Introduction: Radiolabeled Arg-Gly-Asp (RGD) and bombesin (BBN) heterodimers have been investigated for dual targeting of tumor integrin αvβ3 receptors and gastrin-releasing peptide receptors. The goal of this study was to evaluate the potential use of a 177Lu-labeled RGD-BBN heterodimer for targeted prostate cancer therapy.
Materials and methods: A 1,4,7,10-tetraazacyclododecane-1,4,7,10-tetraacetic acid-conjugated RGD-BBN peptide (DO3A-RGD-BBN) was radiolabeled with 177Lu and purified by high-performance liquid chromatography. The in-vivo biodistribution study of 177Lu-DO3A-RGD-BBN was carried out in mice bearing human prostate cancer PC3 xenografts. The receptor-targeting specificity of the radiolabeled peptide was assayed by injecting the tracer with the unlabeled RGD-BBN peptide. Radiation absorbed doses in adult male patients, based on biodistribution data from mice, were also calculated.
Results: DO3A-RGD-BBN peptides were successfully labeled with 177Lu, and high radiochemical purity (>95%) could be achieved after high-performance liquid chromatography purification. In human PC3 xenograft-bearing mice, the tumor accumulation of 177Lu-DO3A-RGD-BBN was 5.88±1.12, 2.77±0.30, 2.04±0.19, and 1.18±0.19%ID/g at 0.5, 2, 24, and 48 h, respectively. With rapid clearance from normal tissues, the radiolabeled probe displayed high tumor-to-blood and tumor-to-muscle ratios. On calculating the radiation absorbed doses for 177Lu-DO3A-RGD-BBN, we found that the prostate tumor and the pancreas were the organs receiving the highest radiation absorbed doses.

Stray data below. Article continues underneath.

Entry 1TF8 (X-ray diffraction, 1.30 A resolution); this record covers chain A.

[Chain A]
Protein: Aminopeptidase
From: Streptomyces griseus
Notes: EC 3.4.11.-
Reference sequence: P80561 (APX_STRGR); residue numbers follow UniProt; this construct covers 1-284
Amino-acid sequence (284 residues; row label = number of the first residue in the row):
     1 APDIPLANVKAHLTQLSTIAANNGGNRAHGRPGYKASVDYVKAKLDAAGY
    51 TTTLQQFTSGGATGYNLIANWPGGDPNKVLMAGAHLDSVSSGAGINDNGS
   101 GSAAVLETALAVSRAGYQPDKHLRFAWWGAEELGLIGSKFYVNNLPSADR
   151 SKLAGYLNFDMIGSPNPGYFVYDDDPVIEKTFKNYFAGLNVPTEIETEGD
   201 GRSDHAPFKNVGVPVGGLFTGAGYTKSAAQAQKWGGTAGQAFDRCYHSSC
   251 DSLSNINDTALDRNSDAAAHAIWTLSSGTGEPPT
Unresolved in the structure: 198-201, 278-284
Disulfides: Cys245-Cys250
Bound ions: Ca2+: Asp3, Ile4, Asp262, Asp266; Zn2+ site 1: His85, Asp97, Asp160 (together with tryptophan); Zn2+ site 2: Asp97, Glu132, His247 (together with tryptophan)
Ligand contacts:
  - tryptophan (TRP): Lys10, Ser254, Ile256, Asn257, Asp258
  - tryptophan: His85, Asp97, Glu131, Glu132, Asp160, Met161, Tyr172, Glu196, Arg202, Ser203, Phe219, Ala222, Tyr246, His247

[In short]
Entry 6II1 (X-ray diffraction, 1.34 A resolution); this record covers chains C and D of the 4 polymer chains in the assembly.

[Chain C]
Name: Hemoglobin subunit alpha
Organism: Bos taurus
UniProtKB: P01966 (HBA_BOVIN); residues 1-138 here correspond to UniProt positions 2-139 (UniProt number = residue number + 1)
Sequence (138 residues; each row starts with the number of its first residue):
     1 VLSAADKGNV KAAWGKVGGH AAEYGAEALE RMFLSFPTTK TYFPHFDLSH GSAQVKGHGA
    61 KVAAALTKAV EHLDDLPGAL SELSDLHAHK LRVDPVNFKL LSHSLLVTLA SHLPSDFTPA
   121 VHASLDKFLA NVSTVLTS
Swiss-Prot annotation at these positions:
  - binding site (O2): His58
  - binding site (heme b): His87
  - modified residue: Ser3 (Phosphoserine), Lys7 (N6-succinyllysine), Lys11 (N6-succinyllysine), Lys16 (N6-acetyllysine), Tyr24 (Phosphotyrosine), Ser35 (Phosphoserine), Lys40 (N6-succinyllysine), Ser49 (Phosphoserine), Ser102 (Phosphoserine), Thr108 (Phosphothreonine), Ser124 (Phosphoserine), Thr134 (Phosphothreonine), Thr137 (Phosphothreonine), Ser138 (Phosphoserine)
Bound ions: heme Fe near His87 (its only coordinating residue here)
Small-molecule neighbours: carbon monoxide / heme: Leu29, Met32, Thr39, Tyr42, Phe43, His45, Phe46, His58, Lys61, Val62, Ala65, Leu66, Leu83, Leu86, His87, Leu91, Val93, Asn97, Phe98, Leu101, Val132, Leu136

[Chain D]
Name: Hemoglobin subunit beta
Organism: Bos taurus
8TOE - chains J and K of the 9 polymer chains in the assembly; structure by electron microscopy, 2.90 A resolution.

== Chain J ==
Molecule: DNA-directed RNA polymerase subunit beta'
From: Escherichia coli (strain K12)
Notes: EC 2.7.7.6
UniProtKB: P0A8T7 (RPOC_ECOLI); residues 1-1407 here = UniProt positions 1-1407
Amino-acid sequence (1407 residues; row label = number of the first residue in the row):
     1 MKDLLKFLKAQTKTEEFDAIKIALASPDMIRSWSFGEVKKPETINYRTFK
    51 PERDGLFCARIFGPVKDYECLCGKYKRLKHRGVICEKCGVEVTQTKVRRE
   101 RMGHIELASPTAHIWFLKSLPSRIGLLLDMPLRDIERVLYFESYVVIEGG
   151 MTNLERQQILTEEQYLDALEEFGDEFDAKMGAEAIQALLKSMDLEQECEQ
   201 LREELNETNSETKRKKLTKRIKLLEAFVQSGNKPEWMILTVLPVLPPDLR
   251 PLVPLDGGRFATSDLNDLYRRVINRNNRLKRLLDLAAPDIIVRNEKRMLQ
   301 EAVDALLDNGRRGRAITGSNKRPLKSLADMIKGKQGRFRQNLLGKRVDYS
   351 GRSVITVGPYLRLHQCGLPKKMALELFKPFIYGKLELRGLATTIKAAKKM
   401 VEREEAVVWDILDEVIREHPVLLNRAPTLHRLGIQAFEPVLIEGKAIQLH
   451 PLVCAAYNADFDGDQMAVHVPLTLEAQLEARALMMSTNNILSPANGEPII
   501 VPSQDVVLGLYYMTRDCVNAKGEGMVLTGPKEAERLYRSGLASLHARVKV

Conclusion: Dual integrin αvβ3 and GPRP-targeted agent 177Lu-DO3A-RGD-BBN shows excellent prostate cancer-targeting ability, and it is worthy of further evaluation for prostate cancer-targeted therapy.
aDepartment of Nuclear Medicine, Zhongshan Hospital, Fudan University, Shanghai, China
bMolecular Imaging Program at Stanford (MIPS), Department of Radiology and Bio-X Program, Canary Center at Stanford for Cancer Early Detection, Stanford Cancer Institute, Stanford University, Stanford, California
cDepartment of Radiation Oncology, Seidman Cancer Center, University Hospitals Case Medical Center, Cleveland, Ohio
dResearch Reactor Center (MURR), Radiopharmaceutical Sciences Institute, Nuclear Engineering and Sciences Institute, University of Missouri, Columbia, Missouri, USA
Correspondence to Zhen Cheng, PhD, Molecular Imaging Program at Stanford (MIPS), Department of Radiology and Bio-X Program, Canary Center at Stanford for Cancer Early Detection, Stanford Cancer Institute, Stanford University, 1201 Welch Road, Lucas Expansion, P095, Stanford, CA 94305, USA Tel: +1 650 723 7866; fax: +1 650 736 7925; e-mail: firstname.lastname@example.org
Received November 14, 2012
Accepted May 1, 2013